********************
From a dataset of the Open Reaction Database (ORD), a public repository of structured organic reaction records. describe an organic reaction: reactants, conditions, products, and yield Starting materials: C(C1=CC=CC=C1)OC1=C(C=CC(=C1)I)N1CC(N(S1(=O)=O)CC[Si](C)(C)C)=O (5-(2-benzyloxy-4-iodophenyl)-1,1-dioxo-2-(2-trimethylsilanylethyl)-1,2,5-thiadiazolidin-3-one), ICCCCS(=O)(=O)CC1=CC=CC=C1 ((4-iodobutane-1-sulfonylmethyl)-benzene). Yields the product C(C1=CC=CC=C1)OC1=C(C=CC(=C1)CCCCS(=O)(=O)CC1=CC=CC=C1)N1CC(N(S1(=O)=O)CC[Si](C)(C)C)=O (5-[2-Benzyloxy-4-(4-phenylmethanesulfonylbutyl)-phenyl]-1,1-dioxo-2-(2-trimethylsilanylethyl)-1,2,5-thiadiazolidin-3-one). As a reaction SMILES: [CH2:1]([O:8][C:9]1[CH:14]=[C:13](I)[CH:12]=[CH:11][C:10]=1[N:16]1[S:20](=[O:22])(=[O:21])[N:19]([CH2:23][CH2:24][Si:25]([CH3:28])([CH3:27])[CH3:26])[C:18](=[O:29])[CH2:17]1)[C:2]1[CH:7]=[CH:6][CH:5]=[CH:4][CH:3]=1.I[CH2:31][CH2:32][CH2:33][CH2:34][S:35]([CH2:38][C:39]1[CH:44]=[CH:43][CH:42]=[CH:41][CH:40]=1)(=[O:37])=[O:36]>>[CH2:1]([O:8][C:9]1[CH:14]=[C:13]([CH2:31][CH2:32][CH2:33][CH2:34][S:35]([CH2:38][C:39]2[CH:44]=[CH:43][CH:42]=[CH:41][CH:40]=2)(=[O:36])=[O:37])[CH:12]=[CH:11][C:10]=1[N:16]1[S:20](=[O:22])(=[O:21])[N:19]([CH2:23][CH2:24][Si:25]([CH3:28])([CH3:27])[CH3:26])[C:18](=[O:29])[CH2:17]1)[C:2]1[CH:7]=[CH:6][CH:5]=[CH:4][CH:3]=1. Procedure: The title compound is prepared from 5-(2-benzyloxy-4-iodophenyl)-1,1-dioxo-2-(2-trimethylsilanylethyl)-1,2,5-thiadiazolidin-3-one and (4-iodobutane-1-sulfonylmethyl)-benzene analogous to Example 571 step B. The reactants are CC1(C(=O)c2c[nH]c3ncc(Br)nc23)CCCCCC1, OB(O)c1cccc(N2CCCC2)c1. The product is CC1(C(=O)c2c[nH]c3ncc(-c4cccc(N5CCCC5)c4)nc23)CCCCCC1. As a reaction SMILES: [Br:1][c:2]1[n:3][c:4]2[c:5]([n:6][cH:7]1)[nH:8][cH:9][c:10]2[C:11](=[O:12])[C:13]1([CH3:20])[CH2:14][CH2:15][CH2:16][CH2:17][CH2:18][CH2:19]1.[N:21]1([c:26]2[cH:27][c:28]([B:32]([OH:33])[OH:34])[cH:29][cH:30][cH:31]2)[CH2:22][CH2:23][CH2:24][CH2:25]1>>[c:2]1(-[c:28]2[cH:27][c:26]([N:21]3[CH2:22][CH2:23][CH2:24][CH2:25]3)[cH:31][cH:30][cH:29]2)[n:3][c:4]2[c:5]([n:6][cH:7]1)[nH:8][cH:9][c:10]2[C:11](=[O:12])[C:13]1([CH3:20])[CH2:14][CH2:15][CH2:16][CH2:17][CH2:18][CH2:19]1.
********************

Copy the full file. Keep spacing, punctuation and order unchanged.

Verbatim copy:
From a dataset of the Open Reaction Database (ORD), a public repository of structured organic reaction records. describe an organic reaction: reactants, conditions, products, and yield Starting materials: C(C1=CC=CC=C1)OC1=C(C=CC(=C1)I)N1CC(N(S1(=O)=O)CC[Si](C)(C)C)=O (5-(2-benzyloxy-4-iodophenyl)-1,1-dioxo-2-(2-trimethylsilanylethyl)-1,2,5-thiadiazolidin-3-one), ICCCCS(=O)(=O)CC1=CC=CC=C1 ((4-iodobutane-1-sulfonylmethyl)-benzene). Yields the product C(C1=CC=CC=C1)OC1=C(C=CC(=C1)CCCCS(=O)(=O)CC1=CC=CC=C1)N1CC(N(S1(=O)=O)CC[Si](C)(C)C)=O (5-[2-Benzyloxy-4-(4-phenylmethanesulfonylbutyl)-phenyl]-1,1-dioxo-2-(2-trimethylsilanylethyl)-1,2,5-thiadiazolidin-3-one). As a reaction SMILES: [CH2:1]([O:8][C:9]1[CH:14]=[C:13](I)[CH:12]=[CH:11][C:10]=1[N:16]1[S:20](=[O:22])(=[O:21])[N:19]([CH2:23][CH2:24][Si:25]([CH3:28])([CH3:27])[CH3:26])[C:18](=[O:29])[CH2:17]1)[C:2]1[CH:7]=[CH:6][CH:5]=[CH:4][CH:3]=1.I[CH2:31][CH2:32][CH2:33][CH2:34][S:35]([CH2:38][C:39]1[CH:44]=[CH:43][CH:42]=[CH:41][CH:40]=1)(=[O:37])=[O:36]>>[CH2:1]([O:8][C:9]1[CH:14]=[C:13]([CH2:31][CH2:32][CH2:33][CH2:34][S:35]([CH2:38][C:39]2[CH:44]=[CH:43][CH:42]=[CH:41][CH:40]=2)(=[O:36])=[O:37])[CH:12]=[CH:11][C:10]=1[N:16]1[S:20](=[O:22])(=[O:21])[N:19]([CH2:23][CH2:24][Si:25]([CH3:28])([CH3:27])[CH3:26])[C:18](=[O:29])[CH2:17]1)[C:2]1[CH:7]=[CH:6][CH:5]=[CH:4][CH:3]=1. Procedure: The title compound is prepared from 5-(2-benzyloxy-4-iodophenyl)-1,1-dioxo-2-(2-trimethylsilanylethyl)-1,2,5-thiadiazolidin-3-one and (4-iodobutane-1-sulfonylmethyl)-benzene analogous to Example 571 step B. The reactants are CC1(C(=O)c2c[nH]c3ncc(Br)nc23)CCCCCC1, OB(O)c1cccc(N2CCCC2)c1. The product is CC1(C(=O)c2c[nH]c3ncc(-c4cccc(N5CCCC5)c4)nc23)CCCCCC1. As a reaction SMILES: [Br:1][c:2]1[n:3][c:4]2[c:5]([n:6][cH:7]1)[nH:8][cH:9][c:10]2[C:11](=[O:12])[C:13]1([CH3:20])[CH2:14][CH2:15][CH2:16][CH2:17][CH2:18][CH2:19]1.[N:21]1([c:26]2[cH:27][c:28]([B:32]([OH:33])[OH:34])[cH:29][cH:30][cH:31]2)[CH2:22][CH2:23][CH2:24][CH2:25]1>>[c:2]1(-[c:28]2[cH:27][c:26]([N:21]3[CH2:22][CH2:23][CH2:24][CH2:25]3)[cH:31][cH:30][cH:29]2)[n:3][c:4]2[c:5]([n:6][cH:7]1)[nH:8][cH:9][c:10]2[C:11](=[O:12])[C:13]1([CH3:20])[CH2:14][CH2:15][CH2:16][CH2:17][CH2:18][CH2:19]1.